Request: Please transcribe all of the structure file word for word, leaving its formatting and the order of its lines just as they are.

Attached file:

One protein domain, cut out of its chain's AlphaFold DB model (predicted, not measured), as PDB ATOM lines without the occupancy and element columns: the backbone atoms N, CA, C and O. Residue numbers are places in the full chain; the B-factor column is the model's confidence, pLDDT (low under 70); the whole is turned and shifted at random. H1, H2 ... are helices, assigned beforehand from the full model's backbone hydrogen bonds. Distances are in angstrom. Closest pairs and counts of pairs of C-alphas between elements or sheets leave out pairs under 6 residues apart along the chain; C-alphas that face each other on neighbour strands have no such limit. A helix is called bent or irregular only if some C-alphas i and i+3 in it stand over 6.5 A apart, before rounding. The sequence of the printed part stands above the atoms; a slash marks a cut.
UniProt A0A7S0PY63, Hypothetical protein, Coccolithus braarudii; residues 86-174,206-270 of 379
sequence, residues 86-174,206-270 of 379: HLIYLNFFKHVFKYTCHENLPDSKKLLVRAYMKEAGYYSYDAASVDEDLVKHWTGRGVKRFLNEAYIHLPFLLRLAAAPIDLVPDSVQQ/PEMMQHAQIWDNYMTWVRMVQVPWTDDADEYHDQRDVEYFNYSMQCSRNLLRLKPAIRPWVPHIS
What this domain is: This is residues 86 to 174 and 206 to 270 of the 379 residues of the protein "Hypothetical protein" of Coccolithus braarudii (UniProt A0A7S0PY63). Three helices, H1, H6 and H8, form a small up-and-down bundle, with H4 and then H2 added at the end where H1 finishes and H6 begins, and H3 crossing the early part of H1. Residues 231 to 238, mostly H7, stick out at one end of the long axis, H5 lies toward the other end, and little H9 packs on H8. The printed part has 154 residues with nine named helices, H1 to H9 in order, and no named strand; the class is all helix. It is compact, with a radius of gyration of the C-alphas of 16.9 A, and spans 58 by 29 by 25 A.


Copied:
One protein domain, cut out of its chain's AlphaFold DB model (predicted, not measured), as PDB ATOM lines without the occupancy and element columns: the backbone atoms N, CA, C and O. Residue numbers are places in the full chain; the B-factor column is the model's confidence, pLDDT (low under 70); the whole is turned and shifted at random. H1, H2 ... are helices, assigned beforehand from the full model's backbone hydrogen bonds. Distances are in angstrom. Closest pairs and counts of pairs of C-alphas between elements or sheets leave out pairs under 6 residues apart along the chain; C-alphas that face each other on neighbour strands have no such limit. A helix is called bent or irregular only if some C-alphas i and i+3 in it stand over 6.5 A apart, before rounding. The sequence of the printed part stands above the atoms; a slash marks a cut.
UniProt A0A7S0PY63, Hypothetical protein, Coccolithus braarudii; residues 86-174,206-270 of 379
sequence, residues 86-174,206-270 of 379: HLIYLNFFKHVFKYTCHENLPDSKKLLVRAYMKEAGYYSYDAASVDEDLVKHWTGRGVKRFLNEAYIHLPFLLRLAAAPIDLVPDSVQQ/PEMMQHAQIWDNYMTWVRMVQVPWTDDADEYHDQRDVEYFNYSMQCSRNLLRLKPAIRPWVPHIS
What this domain is: This is residues 86 to 174 and 206 to 270 of the 379 residues of the protein "Hypothetical protein" of Coccolithus braarudii (UniProt A0A7S0PY63). Three helices, H1, H6 and H8, form a small up-and-down bundle, with H4 and then H2 added at the end where H1 finishes and H6 begins, and H3 crossing the early part of H1. Residues 231 to 238, mostly H7, stick out at one end of the long axis, H5 lies toward the other end, and little H9 packs on H8. The printed part has 154 residues with nine named helices, H1 to H9 in order, and no named strand; the class is all helix. It is compact, with a radius of gyration of the C-alphas of 16.9 A, and spans 58 by 29 by 25 A.